Six images of matchboxes held by a handThe idea to put the audio devices in a match box came from one of the stories about a man who met his life partner when he ran out of matches and asked a stranger for a light!

Tom says “It is really exciting for me to have a piece of work that will be a permanent part of the exhibition, so people can request the Mp3 players at the front desk whenever they like and hear the rich everyday stories of Older LGBTQ people living in Bristol.”

It will add a new queer reading on many of the objects that are part of the collection that visitors have become familiar with.

Audiences will be able to walk around the museum and hear the stories that relate to objects in the collection. For example you can listen to how one man fell in love with a bus driver as you sit on the double decker bus that is in M-shed.

Alongside that, Tom will be talking about his new show he is developing and that will premiere in September 2018 in Bristol and that is focused around life in Britain in the 1950’s before decriminalisation of homosexuality.

Come and hear Tom at the LGBT History Day at Bristol’s M Shed Museum. Free entry.

12:00pm to 12:30pm, Saturday 10th February 2018

Studio Rooms, M Shed, Wapping Road, Bristol, BS1 4RN
Map                   Getting to M Shed

The Studio Rooms are on the first floor, upstairs from the main entrance. M Shed has wheelchair accessible lifts and accessible toilets.

Young man peeping from behind a rainbow-coloured curtain

 

OSB logo, short text

Expressing Sex – an informal workshop for young people 16-25

 Old events posts  Comments Off on Expressing Sex – an informal workshop for young people 16-25
Jan 312018
 

Rainbow-coloured band and two compass pointersHow did people in the past express their sexuality and gender? What can a photograph from the nineteenth century, scientific data from the 1900s, a statue from the ancient world, or a novel written by someone in the 1920s tell us about sexuality and gender in the past? How did people living decades and centuries ago make sense of their own “identities”? How do people today think and speak about sexuality and gender, and how might looking to history help us to express ourselves now?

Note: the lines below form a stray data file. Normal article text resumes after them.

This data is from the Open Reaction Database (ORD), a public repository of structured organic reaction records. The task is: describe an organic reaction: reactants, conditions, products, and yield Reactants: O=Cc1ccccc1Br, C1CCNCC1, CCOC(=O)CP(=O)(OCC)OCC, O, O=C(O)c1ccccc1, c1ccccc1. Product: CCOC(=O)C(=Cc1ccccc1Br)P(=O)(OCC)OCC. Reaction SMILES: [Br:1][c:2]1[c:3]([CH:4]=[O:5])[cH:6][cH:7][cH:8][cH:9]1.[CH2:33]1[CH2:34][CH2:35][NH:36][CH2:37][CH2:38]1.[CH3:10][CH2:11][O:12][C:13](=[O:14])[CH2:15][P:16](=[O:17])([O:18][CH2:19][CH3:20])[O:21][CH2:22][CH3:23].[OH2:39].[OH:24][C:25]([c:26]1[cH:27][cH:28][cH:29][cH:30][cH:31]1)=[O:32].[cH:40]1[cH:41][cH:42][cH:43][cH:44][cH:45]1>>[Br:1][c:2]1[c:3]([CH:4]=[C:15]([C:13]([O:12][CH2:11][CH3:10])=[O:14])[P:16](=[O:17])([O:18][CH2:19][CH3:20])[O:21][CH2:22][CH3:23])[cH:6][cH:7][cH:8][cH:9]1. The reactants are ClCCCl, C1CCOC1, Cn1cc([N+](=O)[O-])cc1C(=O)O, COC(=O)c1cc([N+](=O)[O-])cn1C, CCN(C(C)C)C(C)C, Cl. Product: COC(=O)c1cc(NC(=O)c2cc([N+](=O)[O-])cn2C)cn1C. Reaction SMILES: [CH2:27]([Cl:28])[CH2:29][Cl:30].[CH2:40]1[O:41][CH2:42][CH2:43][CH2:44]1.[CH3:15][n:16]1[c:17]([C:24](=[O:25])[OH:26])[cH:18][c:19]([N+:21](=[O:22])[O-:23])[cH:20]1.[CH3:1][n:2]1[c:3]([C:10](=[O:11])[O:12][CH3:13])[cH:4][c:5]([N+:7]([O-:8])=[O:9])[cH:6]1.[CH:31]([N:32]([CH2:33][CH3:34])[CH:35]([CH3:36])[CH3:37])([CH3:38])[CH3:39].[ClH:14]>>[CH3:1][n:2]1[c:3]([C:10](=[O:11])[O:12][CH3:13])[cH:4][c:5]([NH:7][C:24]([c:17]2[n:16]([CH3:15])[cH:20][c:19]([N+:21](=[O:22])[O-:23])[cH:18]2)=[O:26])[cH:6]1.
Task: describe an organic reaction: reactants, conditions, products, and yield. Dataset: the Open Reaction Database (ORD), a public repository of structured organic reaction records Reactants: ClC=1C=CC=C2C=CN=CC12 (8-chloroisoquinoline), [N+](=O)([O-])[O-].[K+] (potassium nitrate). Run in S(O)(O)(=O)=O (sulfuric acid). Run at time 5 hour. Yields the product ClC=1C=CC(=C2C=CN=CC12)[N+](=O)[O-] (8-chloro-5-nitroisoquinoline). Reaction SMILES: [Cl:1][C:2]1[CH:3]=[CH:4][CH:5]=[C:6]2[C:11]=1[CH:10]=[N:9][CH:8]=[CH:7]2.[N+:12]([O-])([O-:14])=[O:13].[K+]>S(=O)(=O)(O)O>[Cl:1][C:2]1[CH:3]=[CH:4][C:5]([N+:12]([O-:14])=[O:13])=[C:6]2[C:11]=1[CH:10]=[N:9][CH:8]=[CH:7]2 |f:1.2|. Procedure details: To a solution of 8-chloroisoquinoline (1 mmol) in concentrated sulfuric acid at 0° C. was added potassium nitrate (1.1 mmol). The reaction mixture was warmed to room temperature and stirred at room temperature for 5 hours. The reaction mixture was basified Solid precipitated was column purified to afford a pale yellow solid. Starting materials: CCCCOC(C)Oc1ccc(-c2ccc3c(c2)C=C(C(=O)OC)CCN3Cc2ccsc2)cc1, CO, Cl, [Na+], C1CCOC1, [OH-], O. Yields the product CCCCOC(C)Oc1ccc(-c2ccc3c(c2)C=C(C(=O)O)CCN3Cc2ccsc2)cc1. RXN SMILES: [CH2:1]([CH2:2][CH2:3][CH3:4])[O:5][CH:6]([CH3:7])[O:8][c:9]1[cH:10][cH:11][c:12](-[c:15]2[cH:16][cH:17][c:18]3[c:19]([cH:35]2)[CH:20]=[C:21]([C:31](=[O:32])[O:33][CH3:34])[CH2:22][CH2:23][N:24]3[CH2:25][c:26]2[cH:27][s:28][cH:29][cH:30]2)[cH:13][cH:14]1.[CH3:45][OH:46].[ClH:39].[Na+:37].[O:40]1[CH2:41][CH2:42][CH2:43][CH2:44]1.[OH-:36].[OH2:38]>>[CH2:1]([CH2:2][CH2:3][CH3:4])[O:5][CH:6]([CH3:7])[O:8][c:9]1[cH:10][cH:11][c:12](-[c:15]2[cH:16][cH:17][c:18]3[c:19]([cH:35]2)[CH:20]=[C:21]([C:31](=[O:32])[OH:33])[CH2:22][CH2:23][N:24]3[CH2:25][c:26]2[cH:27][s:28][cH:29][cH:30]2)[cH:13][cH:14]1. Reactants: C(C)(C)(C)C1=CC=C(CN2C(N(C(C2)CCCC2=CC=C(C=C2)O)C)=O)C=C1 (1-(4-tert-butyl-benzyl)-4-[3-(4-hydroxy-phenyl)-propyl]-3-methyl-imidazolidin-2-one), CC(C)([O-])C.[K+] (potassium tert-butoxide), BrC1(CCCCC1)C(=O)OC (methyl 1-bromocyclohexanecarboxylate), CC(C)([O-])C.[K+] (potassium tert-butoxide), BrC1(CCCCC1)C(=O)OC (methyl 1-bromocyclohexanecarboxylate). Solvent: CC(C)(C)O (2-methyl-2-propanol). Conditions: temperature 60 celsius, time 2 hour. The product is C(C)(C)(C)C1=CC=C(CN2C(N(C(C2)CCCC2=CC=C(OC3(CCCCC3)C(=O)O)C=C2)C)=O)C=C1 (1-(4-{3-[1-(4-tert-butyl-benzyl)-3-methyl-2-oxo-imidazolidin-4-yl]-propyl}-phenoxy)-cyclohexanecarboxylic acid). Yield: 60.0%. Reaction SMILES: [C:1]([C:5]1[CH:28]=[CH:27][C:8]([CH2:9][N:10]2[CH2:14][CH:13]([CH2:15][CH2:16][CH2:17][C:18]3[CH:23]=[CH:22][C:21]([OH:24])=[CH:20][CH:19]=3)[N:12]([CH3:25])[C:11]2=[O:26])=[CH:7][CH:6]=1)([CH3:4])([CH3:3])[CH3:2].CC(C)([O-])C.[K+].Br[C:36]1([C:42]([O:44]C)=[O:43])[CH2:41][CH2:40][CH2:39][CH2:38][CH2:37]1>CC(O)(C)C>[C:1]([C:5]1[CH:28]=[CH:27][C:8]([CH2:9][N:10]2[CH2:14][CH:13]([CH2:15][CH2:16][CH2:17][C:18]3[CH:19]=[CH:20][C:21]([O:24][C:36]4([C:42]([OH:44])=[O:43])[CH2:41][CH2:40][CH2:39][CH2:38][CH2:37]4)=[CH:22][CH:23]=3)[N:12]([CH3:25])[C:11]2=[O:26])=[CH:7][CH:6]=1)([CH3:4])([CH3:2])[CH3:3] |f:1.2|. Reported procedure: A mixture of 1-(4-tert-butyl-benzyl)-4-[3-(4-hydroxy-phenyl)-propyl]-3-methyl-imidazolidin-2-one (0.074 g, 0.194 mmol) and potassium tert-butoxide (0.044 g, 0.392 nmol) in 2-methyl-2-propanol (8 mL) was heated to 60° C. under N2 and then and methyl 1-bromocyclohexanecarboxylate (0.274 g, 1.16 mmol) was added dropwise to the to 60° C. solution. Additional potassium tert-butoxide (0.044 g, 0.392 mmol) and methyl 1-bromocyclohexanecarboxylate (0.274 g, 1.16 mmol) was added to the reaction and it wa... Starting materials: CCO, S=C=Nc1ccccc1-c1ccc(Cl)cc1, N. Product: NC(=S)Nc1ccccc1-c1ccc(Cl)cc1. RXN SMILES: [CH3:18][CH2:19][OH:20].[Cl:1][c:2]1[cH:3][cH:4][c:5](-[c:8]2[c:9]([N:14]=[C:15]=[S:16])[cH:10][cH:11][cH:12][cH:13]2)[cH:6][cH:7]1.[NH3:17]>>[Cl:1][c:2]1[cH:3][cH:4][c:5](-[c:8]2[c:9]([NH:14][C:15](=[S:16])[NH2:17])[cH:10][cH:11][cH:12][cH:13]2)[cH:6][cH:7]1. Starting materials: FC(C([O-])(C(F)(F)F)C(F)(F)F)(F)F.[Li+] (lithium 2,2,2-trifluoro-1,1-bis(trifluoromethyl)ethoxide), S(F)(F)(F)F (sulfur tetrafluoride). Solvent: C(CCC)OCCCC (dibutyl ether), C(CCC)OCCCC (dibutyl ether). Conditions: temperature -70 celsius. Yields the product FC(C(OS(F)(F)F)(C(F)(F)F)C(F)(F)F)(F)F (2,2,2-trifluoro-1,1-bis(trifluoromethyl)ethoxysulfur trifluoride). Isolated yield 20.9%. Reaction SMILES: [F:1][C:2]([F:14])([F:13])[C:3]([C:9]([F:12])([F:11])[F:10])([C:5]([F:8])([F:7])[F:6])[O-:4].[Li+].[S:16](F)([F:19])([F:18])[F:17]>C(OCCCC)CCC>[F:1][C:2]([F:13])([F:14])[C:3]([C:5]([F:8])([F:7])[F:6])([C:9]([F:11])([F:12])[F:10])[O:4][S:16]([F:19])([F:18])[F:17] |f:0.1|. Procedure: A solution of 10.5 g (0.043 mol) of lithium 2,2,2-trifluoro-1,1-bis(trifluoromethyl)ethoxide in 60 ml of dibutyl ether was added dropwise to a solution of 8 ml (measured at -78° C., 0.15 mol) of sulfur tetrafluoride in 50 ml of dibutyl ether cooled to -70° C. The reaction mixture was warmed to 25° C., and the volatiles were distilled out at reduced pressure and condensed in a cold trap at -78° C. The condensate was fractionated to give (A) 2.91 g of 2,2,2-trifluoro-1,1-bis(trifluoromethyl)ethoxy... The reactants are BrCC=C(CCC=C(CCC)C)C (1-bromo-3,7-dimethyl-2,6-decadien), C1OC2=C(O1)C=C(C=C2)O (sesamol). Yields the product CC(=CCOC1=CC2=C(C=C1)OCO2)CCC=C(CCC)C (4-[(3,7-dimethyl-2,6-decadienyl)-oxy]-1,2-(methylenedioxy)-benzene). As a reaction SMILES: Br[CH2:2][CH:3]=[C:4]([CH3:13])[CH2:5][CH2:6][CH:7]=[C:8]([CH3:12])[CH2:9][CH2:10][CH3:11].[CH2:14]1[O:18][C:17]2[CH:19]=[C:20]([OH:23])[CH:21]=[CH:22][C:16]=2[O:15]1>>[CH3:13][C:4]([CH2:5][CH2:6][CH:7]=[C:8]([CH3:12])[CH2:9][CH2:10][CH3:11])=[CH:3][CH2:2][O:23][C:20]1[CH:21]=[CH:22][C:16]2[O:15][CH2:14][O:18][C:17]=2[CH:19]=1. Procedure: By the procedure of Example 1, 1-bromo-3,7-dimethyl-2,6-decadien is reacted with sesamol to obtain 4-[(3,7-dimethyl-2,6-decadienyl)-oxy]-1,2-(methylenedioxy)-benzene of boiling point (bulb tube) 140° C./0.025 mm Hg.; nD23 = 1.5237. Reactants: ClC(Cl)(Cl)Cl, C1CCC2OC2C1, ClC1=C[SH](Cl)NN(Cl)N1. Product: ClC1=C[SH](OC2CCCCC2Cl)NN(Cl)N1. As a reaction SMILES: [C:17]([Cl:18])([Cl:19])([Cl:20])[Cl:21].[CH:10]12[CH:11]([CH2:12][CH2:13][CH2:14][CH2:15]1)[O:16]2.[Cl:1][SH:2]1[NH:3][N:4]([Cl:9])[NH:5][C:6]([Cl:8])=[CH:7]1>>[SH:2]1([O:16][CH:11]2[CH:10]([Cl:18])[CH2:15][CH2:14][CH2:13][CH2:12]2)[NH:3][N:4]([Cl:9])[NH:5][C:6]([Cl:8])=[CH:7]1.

Come and join historians, literary scholars and sexual health experts to explore objects, photos, memoirs, films and fiction, and find out more about the history of identity, gender, sexuality and science.

Everyone aged 16-25 is welcome, whether or not you identify as LGBT+.

For more information and to register your attendance for this workshop please contact: rethinkingsexology@exeter.ac.uk.
Or just drop in on the day!

Time: 2-4pm – please note this is an informal drop in session, so come anytime!

This session is run by researchers from the University of Exeter (Dr Jen Grove, Dr Ina Linge and Dr Jana Funke) affiliated with the Rethinking Sexology and Sex & History projects.

Part of the LGBT History Day at Bristol’s M Shed Museum. Free entry.

2pm to 4pm,  Saturday 10th February 2018

Studio Rooms, M Shed, Wapping Road, Bristol, BS1 4RN
Map                   Getting to M Shed

The Studio Rooms are on the first floor, upstairs from the main entrance. M Shed has wheelchair accessible lifts and accessible toilets.

1920s painting of woman with cropped hair wearing a dinner jacket and trousers, with two dogs

Ancient bronze statue of woman wearing a helmet, left arm raised and right hand holding a discus

Statuette of Athena

      Brush-line drawing of a young androgynous face with text "Memoirs of a Man's Maiden Years"

 

OSB logo, short text